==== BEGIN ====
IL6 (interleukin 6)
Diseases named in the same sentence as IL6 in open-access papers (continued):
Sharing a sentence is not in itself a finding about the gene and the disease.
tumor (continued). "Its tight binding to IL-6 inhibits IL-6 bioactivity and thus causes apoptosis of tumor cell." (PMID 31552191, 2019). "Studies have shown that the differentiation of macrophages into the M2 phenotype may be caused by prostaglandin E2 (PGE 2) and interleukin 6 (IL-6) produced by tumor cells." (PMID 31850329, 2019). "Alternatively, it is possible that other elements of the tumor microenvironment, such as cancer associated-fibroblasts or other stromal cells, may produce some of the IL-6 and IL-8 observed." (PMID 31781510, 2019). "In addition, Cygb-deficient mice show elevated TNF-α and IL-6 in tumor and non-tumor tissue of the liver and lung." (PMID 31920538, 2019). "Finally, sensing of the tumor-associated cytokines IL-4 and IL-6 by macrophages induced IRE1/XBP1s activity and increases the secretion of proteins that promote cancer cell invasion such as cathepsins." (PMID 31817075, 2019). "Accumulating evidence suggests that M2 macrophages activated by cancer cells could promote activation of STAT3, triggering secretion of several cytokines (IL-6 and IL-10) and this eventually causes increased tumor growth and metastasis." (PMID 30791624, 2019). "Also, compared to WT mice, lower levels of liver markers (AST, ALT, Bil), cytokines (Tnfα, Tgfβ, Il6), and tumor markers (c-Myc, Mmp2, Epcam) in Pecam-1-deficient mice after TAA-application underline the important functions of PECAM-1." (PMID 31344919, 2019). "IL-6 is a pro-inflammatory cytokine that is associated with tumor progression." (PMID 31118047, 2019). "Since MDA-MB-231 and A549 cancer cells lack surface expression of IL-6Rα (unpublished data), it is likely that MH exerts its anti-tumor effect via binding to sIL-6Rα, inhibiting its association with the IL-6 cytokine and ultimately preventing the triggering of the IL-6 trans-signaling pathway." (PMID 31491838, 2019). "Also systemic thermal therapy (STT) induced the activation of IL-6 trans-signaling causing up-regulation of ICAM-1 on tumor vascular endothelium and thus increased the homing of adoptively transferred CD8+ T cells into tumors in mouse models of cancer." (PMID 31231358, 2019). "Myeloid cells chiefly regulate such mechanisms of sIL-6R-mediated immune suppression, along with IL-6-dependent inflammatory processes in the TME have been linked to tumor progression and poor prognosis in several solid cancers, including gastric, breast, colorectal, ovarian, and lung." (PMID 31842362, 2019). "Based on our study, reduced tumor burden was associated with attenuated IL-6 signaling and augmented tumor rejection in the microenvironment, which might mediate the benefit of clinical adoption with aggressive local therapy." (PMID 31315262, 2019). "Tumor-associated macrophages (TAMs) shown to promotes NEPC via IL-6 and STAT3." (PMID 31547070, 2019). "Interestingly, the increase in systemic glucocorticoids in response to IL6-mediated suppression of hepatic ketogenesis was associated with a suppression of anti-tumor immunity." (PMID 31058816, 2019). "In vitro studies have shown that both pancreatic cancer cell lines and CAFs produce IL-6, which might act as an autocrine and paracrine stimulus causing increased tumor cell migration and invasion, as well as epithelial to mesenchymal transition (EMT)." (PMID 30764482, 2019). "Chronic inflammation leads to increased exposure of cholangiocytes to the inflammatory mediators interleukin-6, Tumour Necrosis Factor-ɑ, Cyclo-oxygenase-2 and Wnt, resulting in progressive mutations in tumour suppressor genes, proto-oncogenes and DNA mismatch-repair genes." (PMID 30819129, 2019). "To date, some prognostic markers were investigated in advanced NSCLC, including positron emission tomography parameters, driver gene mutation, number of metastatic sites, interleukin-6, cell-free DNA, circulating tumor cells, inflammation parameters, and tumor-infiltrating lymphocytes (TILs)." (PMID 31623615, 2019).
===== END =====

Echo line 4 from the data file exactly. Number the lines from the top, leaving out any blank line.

tumor (continued). "Its tight binding to IL-6 inhibits IL-6 bioactivity and thus causes apoptosis of tumor cell." (PMID 31552191, 2019). "Studies have shown that the differentiation of macrophages into the M2 phenotype may be caused by prostaglandin E2 (PGE 2) and interleukin 6 (IL-6) produced by tumor cells." (PMID 31850329, 2019). "Alternatively, it is possible that other elements of the tumor microenvironment, such as cancer associated-fibroblasts or other stromal cells, may produce some of the IL-6 and IL-8 observed." (PMID 31781510, 2019). "In addition, Cygb-deficient mice show elevated TNF-α and IL-6 in tumor and non-tumor tissue of the liver and lung." (PMID 31920538, 2019). "Finally, sensing of the tumor-associated cytokines IL-4 and IL-6 by macrophages induced IRE1/XBP1s activity and increases the secretion of proteins that promote cancer cell invasion such as cathepsins." (PMID 31817075, 2019). "Accumulating evidence suggests that M2 macrophages activated by cancer cells could promote activation of STAT3, triggering secretion of several cytokines (IL-6 and IL-10) and this eventually causes increased tumor growth and metastasis." (PMID 30791624, 2019). "Also, compared to WT mice, lower levels of liver markers (AST, ALT, Bil), cytokines (Tnfα, Tgfβ, Il6), and tumor markers (c-Myc, Mmp2, Epcam) in Pecam-1-deficient mice after TAA-application underline the important functions of PECAM-1." (PMID 31344919, 2019). "IL-6 is a pro-inflammatory cytokine that is associated with tumor progression." (PMID 31118047, 2019). "Since MDA-MB-231 and A549 cancer cells lack surface expression of IL-6Rα (unpublished data), it is likely that MH exerts its anti-tumor effect via binding to sIL-6Rα, inhibiting its association with the IL-6 cytokine and ultimately preventing the triggering of the IL-6 trans-signaling pathway." (PMID 31491838, 2019). "Also systemic thermal therapy (STT) induced the activation of IL-6 trans-signaling causing up-regulation of ICAM-1 on tumor vascular endothelium and thus increased the homing of adoptively transferred CD8+ T cells into tumors in mouse models of cancer." (PMID 31231358, 2019). "Myeloid cells chiefly regulate such mechanisms of sIL-6R-mediated immune suppression, along with IL-6-dependent inflammatory processes in the TME have been linked to tumor progression and poor prognosis in several solid cancers, including gastric, breast, colorectal, ovarian, and lung." (PMID 31842362, 2019). "Based on our study, reduced tumor burden was associated with attenuated IL-6 signaling and augmented tumor rejection in the microenvironment, which might mediate the benefit of clinical adoption with aggressive local therapy." (PMID 31315262, 2019). "Tumor-associated macrophages (TAMs) shown to promotes NEPC via IL-6 and STAT3." (PMID 31547070, 2019). "Interestingly, the increase in systemic glucocorticoids in response to IL6-mediated suppression of hepatic ketogenesis was associated with a suppression of anti-tumor immunity." (PMID 31058816, 2019). "In vitro studies have shown that both pancreatic cancer cell lines and CAFs produce IL-6, which might act as an autocrine and paracrine stimulus causing increased tumor cell migration and invasion, as well as epithelial to mesenchymal transition (EMT)." (PMID 30764482, 2019). "Chronic inflammation leads to increased exposure of cholangiocytes to the inflammatory mediators interleukin-6, Tumour Necrosis Factor-ɑ, Cyclo-oxygenase-2 and Wnt, resulting in progressive mutations in tumour suppressor genes, proto-oncogenes and DNA mismatch-repair genes." (PMID 30819129, 2019). "To date, some prognostic markers were investigated in advanced NSCLC, including positron emission tomography parameters, driver gene mutation, number of metastatic sites, interleukin-6, cell-free DNA, circulating tumor cells, inflammation parameters, and tumor-infiltrating lymphocytes (TILs)." (PMID 31623615, 2019).